Consider, then, candidate Obama’s response to former President Clinton’s comments about having the ‘race-card‘ played against him by the Obama campaign:

“So, former President Clinton dismissed my victory in South Carolina as being similar to Jesse Jackson and he is suggesting that somehow I had something to do with it,” Obama said laughing. “Ok, well, you better ask him what he meant by that. I have no idea what he meant. These are words that came out of his mouth, not out of mine.”

Here again, having lived with both working-class white grandparents and having attended Ivy League majority white universities, Obama knew full well that he was up against a very popular former President, and to openly call him a ‘racist‘ would have quickly led to his own downfall as a candidate. Instead, Obama (as he is currently doing with the Tea Party and other anti-Obama individuals and groups) allowed Clinton to expose his own deep-seated sense of superiority not only to Obama, but to any African-American candidate who would dare to think s/he could do more for ‘his people‘ than Clinton himself had done.” (from the introduction to, Obama and the biracial factor).

What President Obama has done is highlight and open up a national dialogue about where the USA is as a nation when it comes to race. It is  clearly not a ‘post-racial’ society, despite his election as President in 2008. A silent scab has been pulled off and, while at times painful to watch, it is clear that the nation is talking more about race. If re-elected I believe we can anticipate an even more aggressive policy agenda from Mr. Obama that will more critically and qualitatively impact the lives of people of colour including African Americans. His election in 2008 and current re-election campaign are in and of themselves an indication of a shifting political majority. He has been successful because, unlike Kerry and Gore before him, he brought together the most diverse coalition of supporters in U.S. history. This is directly related to his biracial background which continues to allow him to navigate policy compromises and see the commonality between two different sides of the same issue. In other words, his duality racially and his duality politically are both his greatest assets and his biggest challenges.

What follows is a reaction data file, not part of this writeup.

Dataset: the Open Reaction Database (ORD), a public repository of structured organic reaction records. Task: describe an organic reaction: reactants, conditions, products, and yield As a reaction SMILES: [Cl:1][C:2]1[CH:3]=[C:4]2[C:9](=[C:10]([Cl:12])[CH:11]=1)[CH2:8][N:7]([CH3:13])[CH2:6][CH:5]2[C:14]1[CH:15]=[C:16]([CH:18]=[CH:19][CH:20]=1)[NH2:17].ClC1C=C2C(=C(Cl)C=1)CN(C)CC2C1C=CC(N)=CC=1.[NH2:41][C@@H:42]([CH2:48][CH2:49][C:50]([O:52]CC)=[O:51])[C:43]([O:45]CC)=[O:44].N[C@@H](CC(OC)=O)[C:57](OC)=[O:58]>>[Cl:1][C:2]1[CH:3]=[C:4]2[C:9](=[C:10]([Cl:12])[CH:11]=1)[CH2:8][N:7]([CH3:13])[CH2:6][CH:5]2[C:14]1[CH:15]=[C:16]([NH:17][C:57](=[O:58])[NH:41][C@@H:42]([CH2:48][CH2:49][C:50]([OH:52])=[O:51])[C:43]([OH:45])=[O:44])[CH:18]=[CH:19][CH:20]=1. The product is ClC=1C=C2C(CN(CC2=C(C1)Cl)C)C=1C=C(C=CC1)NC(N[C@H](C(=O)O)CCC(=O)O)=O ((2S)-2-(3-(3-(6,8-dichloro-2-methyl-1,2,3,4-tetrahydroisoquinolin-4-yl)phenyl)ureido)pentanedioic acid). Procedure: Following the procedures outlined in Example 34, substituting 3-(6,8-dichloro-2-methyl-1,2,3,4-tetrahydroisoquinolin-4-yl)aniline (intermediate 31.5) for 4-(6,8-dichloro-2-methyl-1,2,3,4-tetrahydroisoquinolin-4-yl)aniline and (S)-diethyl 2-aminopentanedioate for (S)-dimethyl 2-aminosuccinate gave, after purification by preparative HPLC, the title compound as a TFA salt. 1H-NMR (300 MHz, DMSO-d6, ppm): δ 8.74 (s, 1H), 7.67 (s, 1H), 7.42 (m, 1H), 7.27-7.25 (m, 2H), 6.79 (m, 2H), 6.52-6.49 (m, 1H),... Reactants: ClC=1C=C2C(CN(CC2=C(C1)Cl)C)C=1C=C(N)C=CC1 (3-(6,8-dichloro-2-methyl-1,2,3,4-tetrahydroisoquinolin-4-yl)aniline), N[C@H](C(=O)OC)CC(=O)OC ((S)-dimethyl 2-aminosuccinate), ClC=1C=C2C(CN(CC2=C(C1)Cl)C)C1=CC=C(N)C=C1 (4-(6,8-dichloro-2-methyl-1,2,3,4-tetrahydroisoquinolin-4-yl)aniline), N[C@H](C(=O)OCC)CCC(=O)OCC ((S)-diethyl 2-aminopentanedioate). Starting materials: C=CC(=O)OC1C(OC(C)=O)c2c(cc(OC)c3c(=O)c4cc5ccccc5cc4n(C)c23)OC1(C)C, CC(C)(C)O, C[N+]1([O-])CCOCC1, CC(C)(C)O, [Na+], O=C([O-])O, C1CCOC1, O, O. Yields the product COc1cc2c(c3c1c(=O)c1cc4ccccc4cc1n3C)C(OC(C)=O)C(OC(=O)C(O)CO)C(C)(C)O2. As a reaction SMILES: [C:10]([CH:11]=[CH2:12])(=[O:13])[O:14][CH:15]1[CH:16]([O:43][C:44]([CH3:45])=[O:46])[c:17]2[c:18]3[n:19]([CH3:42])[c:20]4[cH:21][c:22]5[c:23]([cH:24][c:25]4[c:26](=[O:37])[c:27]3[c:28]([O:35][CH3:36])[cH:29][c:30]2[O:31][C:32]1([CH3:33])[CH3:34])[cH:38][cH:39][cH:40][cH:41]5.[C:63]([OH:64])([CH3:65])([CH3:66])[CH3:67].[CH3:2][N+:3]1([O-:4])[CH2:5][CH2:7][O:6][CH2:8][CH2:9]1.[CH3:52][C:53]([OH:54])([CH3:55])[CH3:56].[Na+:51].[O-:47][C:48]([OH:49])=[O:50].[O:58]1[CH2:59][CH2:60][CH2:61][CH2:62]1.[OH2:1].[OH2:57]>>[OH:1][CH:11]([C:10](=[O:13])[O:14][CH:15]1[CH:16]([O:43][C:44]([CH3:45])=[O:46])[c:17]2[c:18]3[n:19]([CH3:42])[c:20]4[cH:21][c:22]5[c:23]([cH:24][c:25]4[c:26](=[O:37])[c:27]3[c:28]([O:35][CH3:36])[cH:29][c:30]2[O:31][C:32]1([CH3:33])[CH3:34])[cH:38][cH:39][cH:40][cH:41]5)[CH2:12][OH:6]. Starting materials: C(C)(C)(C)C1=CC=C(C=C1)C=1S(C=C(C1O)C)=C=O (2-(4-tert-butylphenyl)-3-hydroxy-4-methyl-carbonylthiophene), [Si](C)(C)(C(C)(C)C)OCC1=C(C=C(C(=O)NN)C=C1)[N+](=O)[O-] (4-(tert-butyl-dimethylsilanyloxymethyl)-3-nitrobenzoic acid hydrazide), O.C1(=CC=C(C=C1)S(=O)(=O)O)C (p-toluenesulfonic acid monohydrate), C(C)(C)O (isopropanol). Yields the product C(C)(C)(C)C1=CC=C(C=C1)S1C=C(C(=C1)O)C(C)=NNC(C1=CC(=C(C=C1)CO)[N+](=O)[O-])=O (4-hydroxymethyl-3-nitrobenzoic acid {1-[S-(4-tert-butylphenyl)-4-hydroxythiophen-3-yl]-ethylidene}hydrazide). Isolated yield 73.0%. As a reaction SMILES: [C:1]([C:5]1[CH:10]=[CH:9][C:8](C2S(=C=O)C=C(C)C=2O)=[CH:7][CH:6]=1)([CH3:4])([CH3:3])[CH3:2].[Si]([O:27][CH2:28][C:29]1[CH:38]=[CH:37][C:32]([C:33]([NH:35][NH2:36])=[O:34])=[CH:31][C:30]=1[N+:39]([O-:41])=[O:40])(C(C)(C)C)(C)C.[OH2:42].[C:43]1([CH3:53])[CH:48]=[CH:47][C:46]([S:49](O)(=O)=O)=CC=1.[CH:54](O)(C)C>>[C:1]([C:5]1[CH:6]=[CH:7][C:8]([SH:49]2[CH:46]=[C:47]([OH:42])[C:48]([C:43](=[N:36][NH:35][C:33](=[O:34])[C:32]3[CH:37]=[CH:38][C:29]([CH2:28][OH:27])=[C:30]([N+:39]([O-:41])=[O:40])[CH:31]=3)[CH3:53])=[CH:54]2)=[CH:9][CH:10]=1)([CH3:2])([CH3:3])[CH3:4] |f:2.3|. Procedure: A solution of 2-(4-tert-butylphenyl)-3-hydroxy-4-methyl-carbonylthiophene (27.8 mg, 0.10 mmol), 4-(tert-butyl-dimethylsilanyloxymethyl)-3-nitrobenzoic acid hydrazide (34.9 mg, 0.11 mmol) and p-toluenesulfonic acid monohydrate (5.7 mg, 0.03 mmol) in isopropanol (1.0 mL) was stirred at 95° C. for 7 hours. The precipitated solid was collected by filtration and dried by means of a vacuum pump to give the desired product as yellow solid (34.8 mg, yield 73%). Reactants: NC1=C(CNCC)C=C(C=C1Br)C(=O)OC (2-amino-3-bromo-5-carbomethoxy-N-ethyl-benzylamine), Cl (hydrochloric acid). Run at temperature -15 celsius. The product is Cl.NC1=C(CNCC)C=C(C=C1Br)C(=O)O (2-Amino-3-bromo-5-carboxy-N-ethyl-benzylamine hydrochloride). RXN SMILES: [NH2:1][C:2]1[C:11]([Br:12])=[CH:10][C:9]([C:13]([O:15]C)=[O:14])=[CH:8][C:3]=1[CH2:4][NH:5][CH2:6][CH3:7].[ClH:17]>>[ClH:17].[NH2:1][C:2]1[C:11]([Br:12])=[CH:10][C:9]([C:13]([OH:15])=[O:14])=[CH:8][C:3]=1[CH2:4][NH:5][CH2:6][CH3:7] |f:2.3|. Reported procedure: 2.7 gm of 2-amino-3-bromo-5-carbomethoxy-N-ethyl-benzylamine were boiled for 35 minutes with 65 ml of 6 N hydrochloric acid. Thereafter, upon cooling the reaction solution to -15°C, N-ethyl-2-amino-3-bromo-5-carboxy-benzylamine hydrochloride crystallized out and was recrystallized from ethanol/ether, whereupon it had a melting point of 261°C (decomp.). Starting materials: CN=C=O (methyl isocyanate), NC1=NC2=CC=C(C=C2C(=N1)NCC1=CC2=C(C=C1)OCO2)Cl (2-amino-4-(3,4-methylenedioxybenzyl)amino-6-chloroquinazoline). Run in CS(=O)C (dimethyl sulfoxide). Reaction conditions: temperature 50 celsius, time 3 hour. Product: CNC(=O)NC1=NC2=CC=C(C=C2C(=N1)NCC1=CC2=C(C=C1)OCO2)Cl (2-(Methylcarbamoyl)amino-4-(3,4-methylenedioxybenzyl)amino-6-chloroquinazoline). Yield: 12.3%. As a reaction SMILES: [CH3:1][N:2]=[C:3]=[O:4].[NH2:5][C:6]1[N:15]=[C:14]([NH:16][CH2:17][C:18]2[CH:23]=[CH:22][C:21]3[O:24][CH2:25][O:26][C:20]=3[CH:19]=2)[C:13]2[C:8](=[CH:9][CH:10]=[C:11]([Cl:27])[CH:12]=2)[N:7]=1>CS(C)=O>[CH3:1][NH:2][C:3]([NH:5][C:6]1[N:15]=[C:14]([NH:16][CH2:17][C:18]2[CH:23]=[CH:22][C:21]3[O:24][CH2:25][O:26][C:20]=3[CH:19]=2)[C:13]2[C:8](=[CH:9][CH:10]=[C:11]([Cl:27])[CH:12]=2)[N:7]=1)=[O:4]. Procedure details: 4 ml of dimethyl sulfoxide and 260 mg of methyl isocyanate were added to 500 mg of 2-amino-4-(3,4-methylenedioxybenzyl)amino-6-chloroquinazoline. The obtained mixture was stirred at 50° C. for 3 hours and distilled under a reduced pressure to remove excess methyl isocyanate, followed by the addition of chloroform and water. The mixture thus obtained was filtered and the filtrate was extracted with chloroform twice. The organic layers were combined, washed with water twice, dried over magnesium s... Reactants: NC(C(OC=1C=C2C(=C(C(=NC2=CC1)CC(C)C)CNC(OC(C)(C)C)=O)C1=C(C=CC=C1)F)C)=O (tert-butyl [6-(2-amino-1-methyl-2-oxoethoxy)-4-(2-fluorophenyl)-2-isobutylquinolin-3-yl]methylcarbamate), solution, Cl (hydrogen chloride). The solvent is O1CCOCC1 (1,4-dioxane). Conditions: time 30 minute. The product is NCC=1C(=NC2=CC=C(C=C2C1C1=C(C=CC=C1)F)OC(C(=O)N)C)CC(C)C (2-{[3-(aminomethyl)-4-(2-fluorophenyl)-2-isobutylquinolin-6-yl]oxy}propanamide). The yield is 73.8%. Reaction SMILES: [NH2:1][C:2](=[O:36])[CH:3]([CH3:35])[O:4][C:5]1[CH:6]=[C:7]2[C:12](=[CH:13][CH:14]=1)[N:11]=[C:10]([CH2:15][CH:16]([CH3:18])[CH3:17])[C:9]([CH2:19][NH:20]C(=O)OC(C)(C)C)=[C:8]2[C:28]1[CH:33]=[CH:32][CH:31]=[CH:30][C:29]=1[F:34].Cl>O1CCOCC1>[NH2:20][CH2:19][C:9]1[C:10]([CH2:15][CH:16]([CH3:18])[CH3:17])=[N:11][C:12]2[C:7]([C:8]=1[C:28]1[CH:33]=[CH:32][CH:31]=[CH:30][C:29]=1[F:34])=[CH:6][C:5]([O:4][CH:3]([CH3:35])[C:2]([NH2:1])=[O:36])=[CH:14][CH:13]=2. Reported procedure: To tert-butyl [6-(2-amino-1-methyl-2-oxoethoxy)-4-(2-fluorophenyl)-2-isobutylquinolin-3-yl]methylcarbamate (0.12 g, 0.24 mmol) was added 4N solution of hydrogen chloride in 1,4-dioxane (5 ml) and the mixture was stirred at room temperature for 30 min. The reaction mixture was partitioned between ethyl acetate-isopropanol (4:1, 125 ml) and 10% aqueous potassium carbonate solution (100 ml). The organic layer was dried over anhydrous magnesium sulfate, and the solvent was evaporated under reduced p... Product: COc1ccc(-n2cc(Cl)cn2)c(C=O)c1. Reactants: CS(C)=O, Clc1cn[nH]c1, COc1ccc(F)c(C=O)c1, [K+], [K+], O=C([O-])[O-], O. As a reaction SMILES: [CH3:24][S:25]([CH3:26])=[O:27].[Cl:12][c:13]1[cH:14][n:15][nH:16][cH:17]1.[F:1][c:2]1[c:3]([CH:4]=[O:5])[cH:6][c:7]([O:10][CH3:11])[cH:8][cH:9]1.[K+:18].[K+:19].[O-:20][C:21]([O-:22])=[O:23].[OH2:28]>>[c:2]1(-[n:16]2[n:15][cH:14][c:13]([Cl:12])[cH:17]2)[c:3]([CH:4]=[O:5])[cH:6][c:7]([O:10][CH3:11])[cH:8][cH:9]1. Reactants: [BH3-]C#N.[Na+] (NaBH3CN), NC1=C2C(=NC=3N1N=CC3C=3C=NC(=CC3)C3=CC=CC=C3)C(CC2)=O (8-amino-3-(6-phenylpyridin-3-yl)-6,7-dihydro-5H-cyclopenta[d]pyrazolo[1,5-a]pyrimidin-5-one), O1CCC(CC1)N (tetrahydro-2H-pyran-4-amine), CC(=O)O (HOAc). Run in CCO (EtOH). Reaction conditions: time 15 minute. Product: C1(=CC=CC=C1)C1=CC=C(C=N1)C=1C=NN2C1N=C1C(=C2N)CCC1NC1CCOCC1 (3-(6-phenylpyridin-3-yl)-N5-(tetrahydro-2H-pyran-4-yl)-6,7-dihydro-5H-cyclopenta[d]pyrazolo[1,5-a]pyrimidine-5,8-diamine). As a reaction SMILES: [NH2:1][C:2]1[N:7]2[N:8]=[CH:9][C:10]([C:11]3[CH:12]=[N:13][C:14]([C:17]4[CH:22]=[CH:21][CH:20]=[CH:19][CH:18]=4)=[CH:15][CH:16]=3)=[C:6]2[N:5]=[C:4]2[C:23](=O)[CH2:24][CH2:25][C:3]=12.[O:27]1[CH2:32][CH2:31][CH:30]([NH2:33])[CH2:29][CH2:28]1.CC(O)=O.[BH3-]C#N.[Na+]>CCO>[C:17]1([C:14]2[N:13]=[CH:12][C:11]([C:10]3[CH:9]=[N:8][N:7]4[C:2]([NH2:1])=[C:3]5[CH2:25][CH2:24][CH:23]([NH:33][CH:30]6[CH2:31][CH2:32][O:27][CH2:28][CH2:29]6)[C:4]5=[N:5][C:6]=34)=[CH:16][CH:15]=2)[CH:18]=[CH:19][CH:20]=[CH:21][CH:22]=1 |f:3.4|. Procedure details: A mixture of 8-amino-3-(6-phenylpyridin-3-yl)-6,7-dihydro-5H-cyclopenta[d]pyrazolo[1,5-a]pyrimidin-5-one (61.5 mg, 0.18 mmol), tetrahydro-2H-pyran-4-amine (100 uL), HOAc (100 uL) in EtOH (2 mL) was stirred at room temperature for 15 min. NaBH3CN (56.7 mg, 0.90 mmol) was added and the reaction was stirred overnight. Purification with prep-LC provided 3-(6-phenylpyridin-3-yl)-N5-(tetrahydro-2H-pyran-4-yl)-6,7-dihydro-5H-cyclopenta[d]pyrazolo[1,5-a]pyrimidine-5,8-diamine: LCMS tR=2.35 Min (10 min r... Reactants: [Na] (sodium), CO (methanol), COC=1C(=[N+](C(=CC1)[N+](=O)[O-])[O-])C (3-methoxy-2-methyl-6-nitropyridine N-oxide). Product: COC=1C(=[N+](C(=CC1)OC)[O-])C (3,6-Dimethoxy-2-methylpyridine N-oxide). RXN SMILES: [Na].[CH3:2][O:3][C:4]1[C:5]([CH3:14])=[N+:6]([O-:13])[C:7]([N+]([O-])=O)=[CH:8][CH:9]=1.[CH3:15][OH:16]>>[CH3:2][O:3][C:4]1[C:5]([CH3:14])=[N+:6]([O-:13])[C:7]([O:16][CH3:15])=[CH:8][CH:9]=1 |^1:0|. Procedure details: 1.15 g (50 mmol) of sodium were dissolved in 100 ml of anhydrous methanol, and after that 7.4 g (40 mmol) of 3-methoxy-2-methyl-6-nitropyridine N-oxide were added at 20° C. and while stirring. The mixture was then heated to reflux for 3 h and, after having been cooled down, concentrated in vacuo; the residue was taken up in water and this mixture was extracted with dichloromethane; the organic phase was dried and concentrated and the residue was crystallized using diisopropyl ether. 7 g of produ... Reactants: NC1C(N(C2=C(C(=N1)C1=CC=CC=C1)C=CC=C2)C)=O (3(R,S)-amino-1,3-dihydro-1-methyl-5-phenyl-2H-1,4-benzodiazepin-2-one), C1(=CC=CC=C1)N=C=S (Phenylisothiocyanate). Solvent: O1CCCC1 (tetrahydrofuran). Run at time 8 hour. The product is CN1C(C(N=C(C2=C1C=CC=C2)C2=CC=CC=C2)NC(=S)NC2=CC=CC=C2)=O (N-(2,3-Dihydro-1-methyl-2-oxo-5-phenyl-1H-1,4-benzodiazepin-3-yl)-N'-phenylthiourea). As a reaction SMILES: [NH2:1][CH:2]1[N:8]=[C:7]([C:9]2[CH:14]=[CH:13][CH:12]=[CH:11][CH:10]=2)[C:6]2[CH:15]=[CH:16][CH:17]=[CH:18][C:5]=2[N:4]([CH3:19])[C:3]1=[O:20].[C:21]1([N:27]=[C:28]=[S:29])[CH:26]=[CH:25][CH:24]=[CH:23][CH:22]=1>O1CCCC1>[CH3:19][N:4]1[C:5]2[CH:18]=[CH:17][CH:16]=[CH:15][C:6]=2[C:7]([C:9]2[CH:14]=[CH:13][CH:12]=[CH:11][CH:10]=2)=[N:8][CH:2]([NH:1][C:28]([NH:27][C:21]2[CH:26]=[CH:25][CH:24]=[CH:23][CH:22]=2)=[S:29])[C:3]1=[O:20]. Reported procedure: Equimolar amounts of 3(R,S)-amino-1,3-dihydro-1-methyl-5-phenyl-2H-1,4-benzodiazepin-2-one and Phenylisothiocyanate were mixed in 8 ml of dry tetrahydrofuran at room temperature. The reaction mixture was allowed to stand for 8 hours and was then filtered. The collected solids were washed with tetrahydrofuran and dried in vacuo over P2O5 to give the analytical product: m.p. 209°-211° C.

Obama and the biracial factor is on offer for the month of November for just £10. Order your copy here.